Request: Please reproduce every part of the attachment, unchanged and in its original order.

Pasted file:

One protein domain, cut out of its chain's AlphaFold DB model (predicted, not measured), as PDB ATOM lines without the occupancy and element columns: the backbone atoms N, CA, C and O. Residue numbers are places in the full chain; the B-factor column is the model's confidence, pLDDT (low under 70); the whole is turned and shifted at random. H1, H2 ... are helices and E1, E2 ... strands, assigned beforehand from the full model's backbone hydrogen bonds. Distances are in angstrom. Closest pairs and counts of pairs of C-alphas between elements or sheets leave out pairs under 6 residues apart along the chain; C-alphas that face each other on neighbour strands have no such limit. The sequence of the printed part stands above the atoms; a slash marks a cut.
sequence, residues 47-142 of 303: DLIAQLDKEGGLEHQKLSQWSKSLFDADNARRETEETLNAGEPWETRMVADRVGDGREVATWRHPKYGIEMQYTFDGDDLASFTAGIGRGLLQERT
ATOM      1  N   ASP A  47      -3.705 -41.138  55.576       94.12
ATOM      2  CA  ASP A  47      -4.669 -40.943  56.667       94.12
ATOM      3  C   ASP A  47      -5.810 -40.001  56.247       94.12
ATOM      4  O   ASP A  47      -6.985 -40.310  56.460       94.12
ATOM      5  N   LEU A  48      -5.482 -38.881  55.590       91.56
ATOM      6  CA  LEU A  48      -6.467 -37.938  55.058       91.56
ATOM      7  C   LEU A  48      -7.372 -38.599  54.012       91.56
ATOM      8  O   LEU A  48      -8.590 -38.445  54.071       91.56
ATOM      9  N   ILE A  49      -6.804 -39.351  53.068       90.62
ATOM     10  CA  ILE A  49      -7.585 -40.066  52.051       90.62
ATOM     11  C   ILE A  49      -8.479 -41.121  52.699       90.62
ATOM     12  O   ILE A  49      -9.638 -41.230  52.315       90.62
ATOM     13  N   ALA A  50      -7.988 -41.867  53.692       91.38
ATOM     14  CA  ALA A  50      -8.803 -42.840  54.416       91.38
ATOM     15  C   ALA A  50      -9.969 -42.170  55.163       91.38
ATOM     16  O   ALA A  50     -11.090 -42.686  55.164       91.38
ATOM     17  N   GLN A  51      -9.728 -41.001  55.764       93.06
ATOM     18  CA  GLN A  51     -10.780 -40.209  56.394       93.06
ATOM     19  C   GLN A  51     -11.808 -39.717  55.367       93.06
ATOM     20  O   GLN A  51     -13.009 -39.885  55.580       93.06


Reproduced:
One protein domain, cut out of its chain's AlphaFold DB model (predicted, not measured), as PDB ATOM lines without the occupancy and element columns: the backbone atoms N, CA, C and O. Residue numbers are places in the full chain; the B-factor column is the model's confidence, pLDDT (low under 70); the whole is turned and shifted at random. H1, H2 ... are helices and E1, E2 ... strands, assigned beforehand from the full model's backbone hydrogen bonds. Distances are in angstrom. Closest pairs and counts of pairs of C-alphas between elements or sheets leave out pairs under 6 residues apart along the chain; C-alphas that face each other on neighbour strands have no such limit. The sequence of the printed part stands above the atoms; a slash marks a cut.
sequence, residues 47-142 of 303: DLIAQLDKEGGLEHQKLSQWSKSLFDADNARRETEETLNAGEPWETRMVADRVGDGREVATWRHPKYGIEMQYTFDGDDLASFTAGIGRGLLQERT
ATOM      1  N   ASP A  47      -3.705 -41.138  55.576       94.12
ATOM      2  CA  ASP A  47      -4.669 -40.943  56.667       94.12
ATOM      3  C   ASP A  47      -5.810 -40.001  56.247       94.12
ATOM      4  O   ASP A  47      -6.985 -40.310  56.460       94.12
ATOM      5  N   LEU A  48      -5.482 -38.881  55.590       91.56
ATOM      6  CA  LEU A  48      -6.467 -37.938  55.058       91.56
ATOM      7  C   LEU A  48      -7.372 -38.599  54.012       91.56
ATOM      8  O   LEU A  48      -8.590 -38.445  54.071       91.56
ATOM      9  N   ILE A  49      -6.804 -39.351  53.068       90.62
ATOM     10  CA  ILE A  49      -7.585 -40.066  52.051       90.62
ATOM     11  C   ILE A  49      -8.479 -41.121  52.699       90.62
ATOM     12  O   ILE A  49      -9.638 -41.230  52.315       90.62
ATOM     13  N   ALA A  50      -7.988 -41.867  53.692       91.38
ATOM     14  CA  ALA A  50      -8.803 -42.840  54.416       91.38
ATOM     15  C   ALA A  50      -9.969 -42.170  55.163       91.38
ATOM     16  O   ALA A  50     -11.090 -42.686  55.164       91.38
ATOM     17  N   GLN A  51      -9.728 -41.001  55.764       93.06
ATOM     18  CA  GLN A  51     -10.780 -40.209  56.394       93.06
ATOM     19  C   GLN A  51     -11.808 -39.717  55.367       93.06
ATOM     20  O   GLN A  51     -13.009 -39.885  55.580       93.06